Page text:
This time when Martin turned the key, the engine backfired once and then caught. Plumes of black smoke rose up each time the engine was revved.
A small crowd had gathered around them by this time, and when the engine finally started, there was the roar of voices and some applause.
“Well, well,” the white man was smiling, “well done! My name is Henri Dupont, please call me Henri.” The white man said to Ezurike, pumping his hand up and down. “You have a name I may call you?” He asked.
He spoke too fast for Ezurike to follow with his limited English.
“Name. What is your name?” Henri asked again, saying each word slowly.
“Ezurike Akunaetigbuilo, sir.”
Henri looked at him from behind bushy brows pulled together in a frown, then smiled and said “Zik Iloh, nice. Where you learn about Lusty CAT?” Ezurike’s blank look drew a laugh from him.
“Our motor grader? I call her ze Lusty CAT, for the way she growls when she works. Like a lusty… Oh, never mind.” He asked, pointing to the white lettering on black on the yellow machine.
“I look it and I see that it is like the engines we repair in my mastah shop. So I say make I try someting; it is better than noting. I have lucky the engine have ansah, even though it is not working, it have show that it can still work.” He answered in broken English.
“Yea about that, we were going to send message to Lagos to send engineer over, still we will. How you will like to work for big company in Lagos? You are, it would seem, how you say Vous êtes une personne naturel?” Henri snapped his fingers. “A natural. You have never hear of UAC?”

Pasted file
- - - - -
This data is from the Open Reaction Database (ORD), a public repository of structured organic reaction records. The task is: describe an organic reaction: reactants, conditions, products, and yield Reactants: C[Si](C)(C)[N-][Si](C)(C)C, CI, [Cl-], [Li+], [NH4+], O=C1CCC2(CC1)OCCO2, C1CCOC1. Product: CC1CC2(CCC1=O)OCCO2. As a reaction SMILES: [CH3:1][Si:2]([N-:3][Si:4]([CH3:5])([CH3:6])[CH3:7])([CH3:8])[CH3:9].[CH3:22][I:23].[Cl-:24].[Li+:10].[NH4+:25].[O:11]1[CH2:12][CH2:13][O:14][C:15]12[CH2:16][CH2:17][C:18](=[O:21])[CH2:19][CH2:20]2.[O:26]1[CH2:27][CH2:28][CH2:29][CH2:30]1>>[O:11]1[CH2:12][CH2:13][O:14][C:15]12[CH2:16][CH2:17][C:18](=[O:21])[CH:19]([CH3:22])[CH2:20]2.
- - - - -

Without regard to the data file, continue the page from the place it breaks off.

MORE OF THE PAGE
The blank look on Ezurike’s face answered his question, but still he persisted. “United Africa Company? Lever Brothers? The Niger Company? C’monmonsieur, you’ve heard of that at least, yes? Ok, I work for Dumez. We are building for you un pont, how you say, bridge? Yes?” Henri gave a loud laught. “Monsieur Dupont gives to you un pont. You see the joke? No? No matter. We are building for your country a bridge. Bill mon ami works in the Tractor and Equipment division for UAC. If you like, maybe I can have talk with Bill, maybe he let you work there?”
“I am work for my Mastah here for Onitsha.” Ezurike said.
“C’est bon, Zik. Have talk with your Master, and if he likes, come to the Dumez construction camp and ask for me personally. I am sure they will want you there, you look like a joy to work with.” Henri said.
Ezurike told Mazi Ifeka all that had happened and about the job offer. Mazi Ifeka told him he was sad to let him go, but understood that the Chukwu may yet have bigger things in store for him, and may his penis shrivel if he dared to stand in the way of Ezurike’s oganiru, his progress. He gave his blessings and the next day, Ezurike went in search of Henri at the Dumez camp. He got introduced to William who was pleased with him.
He was hired as a trainee technician at the Tractor and Equipment division of the United Africa Company and sent to Lagos with a written resume from William Forsythe himself.
Over the years he made progress and advanced at work. After a succession of courses abroad, he was promoted to supervisor.
That year at Christmas he travelled east for the Biennial return home of indigenes all over the country and even overseas called the General Return.